Through extensive research, excavation and research, rats said much of this rich history began in the 1850s-1860s with the Snowshow Expressmen. They were the factors of the Lost Sierra and deserve the greatest credit for developing and mastering some of America’s earliest skiing techniques. In January 1861, the very first organized ski races were held in America in the deep snows of Onion Valley and present-day Plumas National Forest. These organized races were accomplished on 12 to 15 foot longboard “shoes” (as they were called) and were organized by the famous Onion Valley Snowshoe Club, which was probably the first American ski club. This period was also marked by the use of America’s first racing wax – aka DOPE! Runners learned that dope is king and the best dope brings home the gold! An excerpt from the Mountain Messenger of 1861:
“Snowshoeing for a belt. “In Onion Valley, Plumas County,” said the mountain messenger, the boys indulge in gay sports by hurtling down the long and steep slopes on snowshoes. George Swain, the expressman, informs us that the people of Onion Valley have achieved an astonishing perfection in snowshoeing. A club has been formed and every Sunday the members get together and hold a lively speed contest for a championship belt, worth $25. (Daily Upper California: 10 Feb 1861: 1:7).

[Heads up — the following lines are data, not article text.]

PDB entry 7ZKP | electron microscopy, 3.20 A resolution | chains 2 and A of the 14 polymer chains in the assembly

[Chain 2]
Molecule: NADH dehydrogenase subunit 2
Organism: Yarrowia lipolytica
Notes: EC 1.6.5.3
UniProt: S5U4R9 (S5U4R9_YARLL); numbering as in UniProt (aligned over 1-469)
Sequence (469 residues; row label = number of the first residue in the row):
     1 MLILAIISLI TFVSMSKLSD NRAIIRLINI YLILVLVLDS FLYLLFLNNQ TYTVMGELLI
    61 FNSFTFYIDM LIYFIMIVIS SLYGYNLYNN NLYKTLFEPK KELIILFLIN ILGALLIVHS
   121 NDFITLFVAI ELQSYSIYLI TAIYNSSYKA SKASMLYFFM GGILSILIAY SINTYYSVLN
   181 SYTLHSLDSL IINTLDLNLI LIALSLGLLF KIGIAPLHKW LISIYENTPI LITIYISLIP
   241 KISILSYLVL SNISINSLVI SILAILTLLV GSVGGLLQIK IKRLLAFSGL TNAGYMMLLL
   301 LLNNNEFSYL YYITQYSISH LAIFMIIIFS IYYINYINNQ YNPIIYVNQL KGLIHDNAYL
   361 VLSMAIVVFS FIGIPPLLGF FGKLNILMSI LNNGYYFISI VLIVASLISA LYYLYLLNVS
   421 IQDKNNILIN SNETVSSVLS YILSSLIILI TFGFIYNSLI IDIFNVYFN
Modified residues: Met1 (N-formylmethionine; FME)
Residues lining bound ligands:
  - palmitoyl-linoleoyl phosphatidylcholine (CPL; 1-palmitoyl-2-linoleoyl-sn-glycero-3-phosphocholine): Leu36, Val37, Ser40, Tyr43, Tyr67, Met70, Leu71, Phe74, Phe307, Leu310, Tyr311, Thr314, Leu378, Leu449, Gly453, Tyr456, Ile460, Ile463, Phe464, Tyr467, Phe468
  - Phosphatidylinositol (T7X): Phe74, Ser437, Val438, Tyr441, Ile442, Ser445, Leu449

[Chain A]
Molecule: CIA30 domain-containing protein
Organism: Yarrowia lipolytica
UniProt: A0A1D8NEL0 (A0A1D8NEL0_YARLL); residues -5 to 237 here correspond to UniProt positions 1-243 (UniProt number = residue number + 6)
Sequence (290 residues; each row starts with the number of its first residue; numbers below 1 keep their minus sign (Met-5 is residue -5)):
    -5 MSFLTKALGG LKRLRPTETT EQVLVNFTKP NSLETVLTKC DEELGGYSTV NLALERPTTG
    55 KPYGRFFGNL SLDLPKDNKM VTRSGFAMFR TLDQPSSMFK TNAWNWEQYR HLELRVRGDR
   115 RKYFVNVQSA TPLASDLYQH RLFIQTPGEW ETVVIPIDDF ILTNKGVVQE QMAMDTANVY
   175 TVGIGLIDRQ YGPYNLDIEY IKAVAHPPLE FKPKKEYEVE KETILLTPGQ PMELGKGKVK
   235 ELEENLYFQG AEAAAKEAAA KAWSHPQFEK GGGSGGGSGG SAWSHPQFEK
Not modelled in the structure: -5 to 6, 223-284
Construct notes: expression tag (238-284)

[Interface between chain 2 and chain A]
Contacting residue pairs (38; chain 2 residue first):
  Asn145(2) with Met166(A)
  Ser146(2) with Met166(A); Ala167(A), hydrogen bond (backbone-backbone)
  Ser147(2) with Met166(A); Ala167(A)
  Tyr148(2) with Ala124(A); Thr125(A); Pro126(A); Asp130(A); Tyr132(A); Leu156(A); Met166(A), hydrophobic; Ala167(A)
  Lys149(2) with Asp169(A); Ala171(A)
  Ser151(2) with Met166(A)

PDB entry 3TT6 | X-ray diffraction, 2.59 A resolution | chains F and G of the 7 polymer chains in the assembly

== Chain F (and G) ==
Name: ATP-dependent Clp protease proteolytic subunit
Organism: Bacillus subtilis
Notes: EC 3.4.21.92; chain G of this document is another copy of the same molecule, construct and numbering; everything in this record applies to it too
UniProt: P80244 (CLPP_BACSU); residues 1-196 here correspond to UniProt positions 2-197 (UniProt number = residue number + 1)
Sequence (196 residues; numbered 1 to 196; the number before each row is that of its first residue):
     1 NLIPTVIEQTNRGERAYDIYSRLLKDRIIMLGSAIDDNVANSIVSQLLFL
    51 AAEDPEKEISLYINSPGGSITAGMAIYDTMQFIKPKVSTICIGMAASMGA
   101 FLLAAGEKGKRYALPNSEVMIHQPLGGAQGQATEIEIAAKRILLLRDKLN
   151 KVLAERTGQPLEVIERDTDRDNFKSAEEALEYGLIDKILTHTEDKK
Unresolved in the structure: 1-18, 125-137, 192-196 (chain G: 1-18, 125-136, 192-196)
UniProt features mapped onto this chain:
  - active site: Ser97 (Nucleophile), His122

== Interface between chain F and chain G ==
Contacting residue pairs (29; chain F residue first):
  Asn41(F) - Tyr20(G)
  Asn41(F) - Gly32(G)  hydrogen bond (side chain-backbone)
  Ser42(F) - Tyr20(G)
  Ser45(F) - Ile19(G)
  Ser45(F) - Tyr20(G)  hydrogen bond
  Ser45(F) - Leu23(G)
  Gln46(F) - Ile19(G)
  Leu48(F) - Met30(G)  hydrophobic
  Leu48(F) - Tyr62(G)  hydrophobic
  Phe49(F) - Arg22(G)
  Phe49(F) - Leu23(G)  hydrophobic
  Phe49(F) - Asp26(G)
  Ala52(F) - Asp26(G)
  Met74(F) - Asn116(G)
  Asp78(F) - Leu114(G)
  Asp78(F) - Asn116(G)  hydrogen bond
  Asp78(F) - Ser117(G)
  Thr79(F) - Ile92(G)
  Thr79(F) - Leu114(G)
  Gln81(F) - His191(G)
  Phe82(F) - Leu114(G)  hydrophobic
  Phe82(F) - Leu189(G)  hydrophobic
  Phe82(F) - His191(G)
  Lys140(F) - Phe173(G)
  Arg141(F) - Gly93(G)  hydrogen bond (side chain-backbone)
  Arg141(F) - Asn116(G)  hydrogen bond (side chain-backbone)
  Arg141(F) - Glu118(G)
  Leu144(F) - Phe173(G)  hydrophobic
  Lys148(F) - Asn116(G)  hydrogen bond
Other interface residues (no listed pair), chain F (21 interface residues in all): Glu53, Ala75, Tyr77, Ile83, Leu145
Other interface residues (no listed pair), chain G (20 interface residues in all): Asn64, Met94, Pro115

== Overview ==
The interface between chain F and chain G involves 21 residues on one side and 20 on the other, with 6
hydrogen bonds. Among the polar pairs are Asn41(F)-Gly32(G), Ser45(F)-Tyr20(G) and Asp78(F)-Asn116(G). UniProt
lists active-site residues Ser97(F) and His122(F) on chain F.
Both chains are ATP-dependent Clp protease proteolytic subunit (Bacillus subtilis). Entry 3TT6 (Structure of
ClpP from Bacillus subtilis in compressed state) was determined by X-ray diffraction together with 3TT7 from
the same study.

Women’s World Champion Lightning Sue McCourt paid tribute to women in longboard racing: “A named champion runner Miss Lottie Joy was dubbed the “snowshoe pet” of the St. Louis Diggings in Sierra County. It was recorded that Lottie won because she fell low, with the pole under her arm, and just darted down the track to the mark, while the others wearing too much of a veil in their dresses, and with wide shoes, are passed standing. , but too late to win.